It is true that there are a handful of case reports of toddlers developing a cranial nerve six palsy after a live virus vaccine, but that doesn’t make it an “absolutely, 100% well-known vaccine reaction.”

Why not?

The story Dr. Bob tells could be published as a case report. But that wouldn’t be proof that it was caused by the MMR vaccine, as other causes weren’t ruled out, and it is easy to overlook that the child had just had a double ear infection.

“Benign isolated 6th nerve palsy of childhood is rare, and recurrences are rarer. By definition, it is not due to a threatening cause, such as an underlying intracranial lesion, and recovery is expected. This condition typically occurs following viral illnesses, infections, and immunization involving attenuated live vaccinations. In general, prognosis for benign recurrent 6th nerve palsy is excellent, and majority of patients recover full muscle function.”

Gonçalves et al on Benign Recurrent Sixth Nerve Palsy in a Child

Could the child that Dr. Bob talks about have had a viral infection causing their sixth nerve palsy?

Sure. The child even had a double ear infection the previous month.

Considering that in most of the case reports, the children developed symptoms later, between 7 or 21 days to as late as 6 weeks to 6 months after their vaccine, then the previous ear infection starts to look like a more likely cause, not the MMR vaccine.

“A previously healthy four-year-old girl was presented to our emergency room with complaints of binocular horizontal diplopia of sudden onset and strabismus.”

Gonçalves et al on Benign Recurrent Sixth Nerve Palsy in a Child

What’s different about the four-year-old girl discussed above and the child Dr. Bob talks about?

“One week prior to the event, the child had a history of fever and productive cough, and she was under treatment with amoxicillin. There was no history of live attenuated vaccine administration in the previous days.”

Gonçalves et al on Benign Recurrent Sixth Nerve Palsy in a Child

This child wasn’t recently vaccinated.

There are also case reports of children developing recurrent 6th nerve palsy without any obvious trigger – no immunization and no recent infection.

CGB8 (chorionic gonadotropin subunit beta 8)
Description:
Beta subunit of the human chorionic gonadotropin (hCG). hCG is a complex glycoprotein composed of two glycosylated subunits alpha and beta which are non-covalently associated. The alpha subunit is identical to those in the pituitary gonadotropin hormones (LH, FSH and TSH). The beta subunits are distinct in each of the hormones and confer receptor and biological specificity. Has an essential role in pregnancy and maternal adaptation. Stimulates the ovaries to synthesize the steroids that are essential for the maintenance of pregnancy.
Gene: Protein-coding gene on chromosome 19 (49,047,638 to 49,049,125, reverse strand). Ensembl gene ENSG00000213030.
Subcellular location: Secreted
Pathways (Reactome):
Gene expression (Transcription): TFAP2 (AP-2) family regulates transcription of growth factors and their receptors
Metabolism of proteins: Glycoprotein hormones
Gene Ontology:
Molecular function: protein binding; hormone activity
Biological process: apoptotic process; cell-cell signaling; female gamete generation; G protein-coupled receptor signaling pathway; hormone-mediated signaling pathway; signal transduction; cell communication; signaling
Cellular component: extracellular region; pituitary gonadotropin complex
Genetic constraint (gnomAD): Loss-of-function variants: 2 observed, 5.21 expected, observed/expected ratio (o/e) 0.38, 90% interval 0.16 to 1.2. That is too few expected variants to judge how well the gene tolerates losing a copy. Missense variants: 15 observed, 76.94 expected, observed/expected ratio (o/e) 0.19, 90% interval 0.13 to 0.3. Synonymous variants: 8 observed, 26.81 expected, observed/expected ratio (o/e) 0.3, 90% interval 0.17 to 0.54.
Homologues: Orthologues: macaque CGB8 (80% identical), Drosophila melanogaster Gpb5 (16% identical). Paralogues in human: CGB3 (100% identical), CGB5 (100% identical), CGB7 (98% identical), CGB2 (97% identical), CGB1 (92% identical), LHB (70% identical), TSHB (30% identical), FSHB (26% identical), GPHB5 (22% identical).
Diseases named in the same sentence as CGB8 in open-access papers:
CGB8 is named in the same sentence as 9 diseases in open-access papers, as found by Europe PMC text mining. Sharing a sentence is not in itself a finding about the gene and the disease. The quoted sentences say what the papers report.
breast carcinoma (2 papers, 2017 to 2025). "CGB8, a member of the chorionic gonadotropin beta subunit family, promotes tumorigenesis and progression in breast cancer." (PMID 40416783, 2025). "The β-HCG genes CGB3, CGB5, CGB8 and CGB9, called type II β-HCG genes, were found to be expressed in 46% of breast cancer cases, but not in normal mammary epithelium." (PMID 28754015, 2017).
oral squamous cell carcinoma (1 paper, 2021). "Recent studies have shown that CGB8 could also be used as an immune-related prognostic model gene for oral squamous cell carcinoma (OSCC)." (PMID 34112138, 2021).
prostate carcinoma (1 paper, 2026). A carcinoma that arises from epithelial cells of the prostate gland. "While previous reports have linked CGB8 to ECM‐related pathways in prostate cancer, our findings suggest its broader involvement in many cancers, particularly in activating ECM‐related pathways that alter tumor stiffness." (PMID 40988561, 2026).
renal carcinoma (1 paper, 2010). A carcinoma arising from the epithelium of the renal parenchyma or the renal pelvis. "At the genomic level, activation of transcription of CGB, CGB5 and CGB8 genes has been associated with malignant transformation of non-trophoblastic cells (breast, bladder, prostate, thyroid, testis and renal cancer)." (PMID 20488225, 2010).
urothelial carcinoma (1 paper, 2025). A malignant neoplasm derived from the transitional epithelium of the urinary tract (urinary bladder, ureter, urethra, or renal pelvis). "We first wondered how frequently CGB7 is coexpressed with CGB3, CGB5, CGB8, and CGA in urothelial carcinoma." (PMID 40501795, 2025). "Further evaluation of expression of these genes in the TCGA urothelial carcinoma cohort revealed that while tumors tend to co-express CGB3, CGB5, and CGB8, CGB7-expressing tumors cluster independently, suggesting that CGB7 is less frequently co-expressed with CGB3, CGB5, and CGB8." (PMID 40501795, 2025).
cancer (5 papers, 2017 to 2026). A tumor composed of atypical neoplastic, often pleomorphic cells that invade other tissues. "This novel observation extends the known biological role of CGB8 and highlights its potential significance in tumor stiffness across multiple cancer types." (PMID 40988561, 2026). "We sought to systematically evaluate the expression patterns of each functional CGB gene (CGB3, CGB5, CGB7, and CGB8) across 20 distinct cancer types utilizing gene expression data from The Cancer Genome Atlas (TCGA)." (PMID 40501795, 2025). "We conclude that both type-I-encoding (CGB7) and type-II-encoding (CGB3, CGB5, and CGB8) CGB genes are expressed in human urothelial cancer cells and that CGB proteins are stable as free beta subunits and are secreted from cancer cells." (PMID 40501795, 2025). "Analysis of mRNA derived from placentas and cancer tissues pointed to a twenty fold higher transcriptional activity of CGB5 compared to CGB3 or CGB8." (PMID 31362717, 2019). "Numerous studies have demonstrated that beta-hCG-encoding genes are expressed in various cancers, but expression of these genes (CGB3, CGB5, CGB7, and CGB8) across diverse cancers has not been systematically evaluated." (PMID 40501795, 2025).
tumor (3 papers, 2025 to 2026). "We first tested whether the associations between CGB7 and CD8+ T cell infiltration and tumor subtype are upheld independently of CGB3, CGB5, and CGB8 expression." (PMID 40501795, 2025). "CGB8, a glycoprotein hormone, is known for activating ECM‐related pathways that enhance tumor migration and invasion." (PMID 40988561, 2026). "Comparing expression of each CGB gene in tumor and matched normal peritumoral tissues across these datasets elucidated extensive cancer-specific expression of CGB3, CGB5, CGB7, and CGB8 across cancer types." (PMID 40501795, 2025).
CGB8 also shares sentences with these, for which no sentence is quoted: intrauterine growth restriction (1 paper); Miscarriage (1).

And cases from the 1950s and 60s and earlier, before we had an MMR vaccine.

“This syndrome is not a new entity, and experienced clinicians recall cases in which the combination of only fever and VI nerve palsy cautioned them against other diagnostic measures. Sir Charles Symonds, in a discussion recorded in the proceedings of the Royal Society of Medicine, makes reference to his observations of patients in whom VI nerve palsy followed febrile illness and was of no consequence. In the same discussion he also mentions instances in which VI nerve palsy followed otitis media, and yet there was no pain and little constitutional disturbance. The palsy he considered to be the result of an aseptic thrombosis of the inferior petrosal sinus, adjacent to the VI nerve as it passes through Dorello’s canal.”

Knox et al on Benign VI Nerve Palsies in Children

Also consider that if a live attenuated vaccine is causing such a vaccine injury, then wouldn’t you expect kids with natural measles infections to develop these 6th nerve palsies at equal, or more likely, greater rates.

What about those case reports from the 1950s and 60s and earlier? No, those early case reports weren’t about kids with measles.

The bottom line is that if you want to consider this type of ocular palsy a vaccine injury, you should also explore the possibility that it was caused by an infection or by chance. And the only folks who would say 100% that these incidents are a vaccine injury, when there is just as much, if not more, evidence saying they aren’t, are those who think that everything is a vaccine injury

More on Medical Exemptions